How to Get into the BIOS on your PC

Lucas Wang


Accessing the BIOS or UEFI firmware on a computer is an essential step for troubleshooting, system configuration, or performance adjustments. BIOS stands for Basic Input/Output System, while UEFI stands for Unified Extensible Firmware Interface. Both act as intermediaries between the computer’s firmware and its operating system, such as Windows 10 or Windows 11. Unlike the operating system, which can be interacted with using a mouse and a graphical interface, BIOS and UEFI settings are typically accessed during the computer’s boot-up sequence using the keyboard. Entering the BIOS or UEFI settings requires a specific key press during the initial startup of a PC, well before the operating system loads.

This key varies by manufacturer but is often one of the function keys like F2, F10, or the Delete key. Some systems, particularly those that come with Windows 8 or later, such as Microsoft Surface tablets, use UEFI, which may provide an option to enter the firmware settings through the operating system itself. This method can be especially useful if the window of time to press the BIOS key is missed during startup. Computers have different methods to enter the BIOS or UEFI, but the goal remains the same: altering system-level configurations that affect the computer’s functionality. It can be used to change the boot order, manage power settings, or enable certain hardware components. Manufacturers typically offer guides for their specific systems, which detail the correct key to enter the BIOS or UEFI, ensuring that users can access these settings when necessary.

Opening the Door to Your BIOS: A Simple Guide

Accessing your computer’s BIOS (Basic Input/Output System) might seem like a techy endeavor, but it’s a simple task with the right know-how. Whether you’re troubleshooting issues or tweaking settings, getting into the BIOS is an essential skill for any PC user.

Why Enter the BIOS?

  • Boot Order Changes: Adjust the order in which your computer checks for bootable devices (useful for installing a new operating system or troubleshooting).
  • Overclocking: For advanced users, the BIOS offers settings to overclock your CPU or RAM for performance gains.
  • Hardware Settings: Modify settings for your drives, fan speeds, and other components.
  • Security Options: Set passwords, enable or disable Secure Boot, and manage other security settings.

Common BIOS Keys:

The key you need to press depends on your PC’s manufacturer. Here are some common ones:

ManufacturerKey(s) to Press
DellF2 or F12
HPESC or F10
AcerF2 or Delete
ASUSF2 or Delete
LenovoF1, F2, or Fn + F2 (depending on model)

How to Enter the BIOS:

  1. Restart or Turn On Your Computer: The BIOS is accessible during the initial startup process.
  2. Watch for the Prompt: Keep an eye out for a brief message on the screen, usually at the bottom, indicating which key to press to enter setup or BIOS.
  3. Press the Key Repeatedly: Immediately and repeatedly press the specified key as soon as you see the message. Timing is crucial, so be ready!

If you miss the prompt, you might have to restart your computer and try again.

Troubleshooting Tips:

  • Fast Boot: If the prompt disappears too quickly, disable Fast Boot in your BIOS settings (you might need to enter the BIOS using a different method first).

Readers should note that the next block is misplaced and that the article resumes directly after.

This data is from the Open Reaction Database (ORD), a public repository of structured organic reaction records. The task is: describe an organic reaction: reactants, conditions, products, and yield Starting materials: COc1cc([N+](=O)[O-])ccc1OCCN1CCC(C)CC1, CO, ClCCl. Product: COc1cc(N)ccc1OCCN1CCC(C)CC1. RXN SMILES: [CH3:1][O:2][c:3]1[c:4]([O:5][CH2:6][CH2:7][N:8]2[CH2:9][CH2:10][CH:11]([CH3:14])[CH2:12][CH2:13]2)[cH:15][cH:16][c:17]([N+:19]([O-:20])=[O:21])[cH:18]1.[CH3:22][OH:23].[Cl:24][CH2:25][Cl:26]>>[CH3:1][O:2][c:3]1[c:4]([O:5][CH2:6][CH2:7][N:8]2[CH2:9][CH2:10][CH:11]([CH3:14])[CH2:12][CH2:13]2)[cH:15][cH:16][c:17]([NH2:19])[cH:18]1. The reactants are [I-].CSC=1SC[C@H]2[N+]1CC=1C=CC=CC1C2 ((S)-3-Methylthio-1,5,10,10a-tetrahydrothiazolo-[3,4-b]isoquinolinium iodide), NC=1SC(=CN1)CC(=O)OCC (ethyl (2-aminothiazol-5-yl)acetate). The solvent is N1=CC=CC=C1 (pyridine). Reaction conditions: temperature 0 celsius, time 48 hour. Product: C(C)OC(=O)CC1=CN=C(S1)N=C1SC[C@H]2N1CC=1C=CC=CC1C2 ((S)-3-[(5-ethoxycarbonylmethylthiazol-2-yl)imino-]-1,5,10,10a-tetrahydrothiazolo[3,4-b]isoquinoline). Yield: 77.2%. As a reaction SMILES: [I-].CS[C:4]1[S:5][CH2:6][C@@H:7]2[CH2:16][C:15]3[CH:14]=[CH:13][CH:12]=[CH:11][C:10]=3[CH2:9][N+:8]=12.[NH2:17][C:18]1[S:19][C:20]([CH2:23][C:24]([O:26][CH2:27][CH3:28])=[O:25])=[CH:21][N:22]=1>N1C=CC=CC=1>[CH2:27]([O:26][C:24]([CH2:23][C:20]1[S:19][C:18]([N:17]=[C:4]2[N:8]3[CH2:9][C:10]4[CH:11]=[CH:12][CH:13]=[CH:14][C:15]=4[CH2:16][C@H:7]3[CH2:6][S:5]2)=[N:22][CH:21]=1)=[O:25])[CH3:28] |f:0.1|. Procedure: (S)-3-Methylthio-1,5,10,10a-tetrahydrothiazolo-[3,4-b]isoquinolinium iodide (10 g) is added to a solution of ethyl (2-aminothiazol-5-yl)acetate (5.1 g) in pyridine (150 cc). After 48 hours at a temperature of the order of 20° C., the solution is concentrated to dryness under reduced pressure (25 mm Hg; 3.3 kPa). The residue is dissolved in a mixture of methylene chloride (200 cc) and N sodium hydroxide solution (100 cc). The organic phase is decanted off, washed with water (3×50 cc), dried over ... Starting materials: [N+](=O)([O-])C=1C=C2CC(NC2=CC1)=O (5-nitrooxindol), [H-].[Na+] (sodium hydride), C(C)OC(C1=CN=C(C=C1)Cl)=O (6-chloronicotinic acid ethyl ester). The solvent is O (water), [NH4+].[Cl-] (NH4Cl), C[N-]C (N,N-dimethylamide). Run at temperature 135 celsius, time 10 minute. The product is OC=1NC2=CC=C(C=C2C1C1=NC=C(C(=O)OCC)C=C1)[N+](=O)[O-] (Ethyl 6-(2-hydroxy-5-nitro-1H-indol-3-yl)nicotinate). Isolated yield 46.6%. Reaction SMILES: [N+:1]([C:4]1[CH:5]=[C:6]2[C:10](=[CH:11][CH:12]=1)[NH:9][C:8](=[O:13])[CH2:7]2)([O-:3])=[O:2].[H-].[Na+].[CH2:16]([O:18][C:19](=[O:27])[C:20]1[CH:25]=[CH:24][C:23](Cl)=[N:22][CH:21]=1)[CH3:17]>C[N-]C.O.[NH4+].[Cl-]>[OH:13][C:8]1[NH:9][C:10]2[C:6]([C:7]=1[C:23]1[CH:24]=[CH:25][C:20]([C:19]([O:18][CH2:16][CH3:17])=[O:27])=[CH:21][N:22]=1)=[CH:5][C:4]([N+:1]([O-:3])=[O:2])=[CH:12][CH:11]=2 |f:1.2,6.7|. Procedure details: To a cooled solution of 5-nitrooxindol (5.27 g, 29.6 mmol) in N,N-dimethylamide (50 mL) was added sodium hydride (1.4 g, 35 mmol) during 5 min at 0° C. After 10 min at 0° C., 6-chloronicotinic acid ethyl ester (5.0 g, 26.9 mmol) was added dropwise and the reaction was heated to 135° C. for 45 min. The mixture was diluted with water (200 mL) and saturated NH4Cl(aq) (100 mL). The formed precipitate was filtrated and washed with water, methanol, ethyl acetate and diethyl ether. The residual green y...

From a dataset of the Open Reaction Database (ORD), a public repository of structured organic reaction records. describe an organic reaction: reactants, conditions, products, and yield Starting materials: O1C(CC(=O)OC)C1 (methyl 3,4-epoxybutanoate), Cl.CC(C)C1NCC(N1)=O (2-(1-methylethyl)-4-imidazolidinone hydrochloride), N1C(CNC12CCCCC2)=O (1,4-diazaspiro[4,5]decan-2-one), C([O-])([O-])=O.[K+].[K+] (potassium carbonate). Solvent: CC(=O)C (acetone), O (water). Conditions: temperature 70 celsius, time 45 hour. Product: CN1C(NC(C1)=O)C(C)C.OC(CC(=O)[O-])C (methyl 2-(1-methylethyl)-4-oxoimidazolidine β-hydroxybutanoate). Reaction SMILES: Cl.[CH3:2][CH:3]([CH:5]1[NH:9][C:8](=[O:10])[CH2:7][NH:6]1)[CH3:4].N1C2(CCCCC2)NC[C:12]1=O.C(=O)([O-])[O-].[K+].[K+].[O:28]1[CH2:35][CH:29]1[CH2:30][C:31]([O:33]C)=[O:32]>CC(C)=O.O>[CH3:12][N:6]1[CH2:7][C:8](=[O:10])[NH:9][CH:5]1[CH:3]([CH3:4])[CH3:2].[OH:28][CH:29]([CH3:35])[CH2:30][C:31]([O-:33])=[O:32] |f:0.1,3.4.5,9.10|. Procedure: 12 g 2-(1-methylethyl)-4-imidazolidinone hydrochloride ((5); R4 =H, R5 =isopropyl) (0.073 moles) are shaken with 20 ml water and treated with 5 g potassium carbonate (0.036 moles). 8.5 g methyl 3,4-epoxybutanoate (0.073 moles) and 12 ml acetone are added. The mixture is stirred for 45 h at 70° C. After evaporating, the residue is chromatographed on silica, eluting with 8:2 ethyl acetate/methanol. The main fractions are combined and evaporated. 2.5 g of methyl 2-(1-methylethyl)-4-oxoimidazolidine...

• Alternative Methods: Some computers offer alternative methods to access the BIOS, such as a dedicated button or a menu option in the operating system’s advanced startup settings.
  • Manufacturer’s Website: Consult your computer’s manual or the manufacturer’s website for specific instructions if you’re unsure.

Key Takeaways

  • BIOS and UEFI are systems that manage the communication between a computer’s firmware and operating system.
  • The entry key to access BIOS/UEFI varies by PC manufacturer but is commonly one of the function keys (e.g., F2, F10, Delete).
  • Users can alter essential system configurations within BIOS/UEFI to affect the computer’s performance and functionality.

Accessing BIOS and UEFI Firmware Settings

Accessing your computer’s BIOS or UEFI firmware is essential for adjusting various hardware settings. This section guides you through the steps of entering these low-level settings.

Preparing to Enter BIOS

Before restarting your computer to access BIOS, ensure you save any work to prevent data loss. Find out the key for your specific motherboard brand—common keys include F2, F10, F12, Del, or Esc. For brands like HP, Dell, or Lenovo, refer to their websites or documentation for the correct key.

Restarting and Accessing BIOS

To enter BIOS settings, restart your computer. At the very start of boot up, tap the BIOS access key repeatedly. The key differs among brands; for instance, Asus often uses F2 or Delete, Acer might use F2 or F12, and for HP, it’s usually Esc or F10. If Windows starts up, you missed the correct moment—just restart and try again.

Navigating BIOS Settings

Use your keyboard to navigate the BIOS menu. There might not be mouse support. Look for tabs at the top of the screen to move to different settings areas. To change the boot order, locate the ‘Boot’ tab and follow on-screen instructions. Be cautious; changes here can affect your system’s startup process.

Troubleshooting Access Issues

If you can’t enter BIOS, perform a shutdown and then power on your computer to try again. For users unable to access BIOS due to fast bootup times, disable ‘Fast Startup’ in Windows Control Panel under Power Options. Alternatively, boot into recovery mode—if you use Windows 10 or 11, go to Settings, select ‘Update & Security’, choose ‘Recovery’, and then restart via ‘Advanced startup’. From there, select ‘Troubleshoot’ and ‘Advanced options’ to find UEFI Firmware Settings.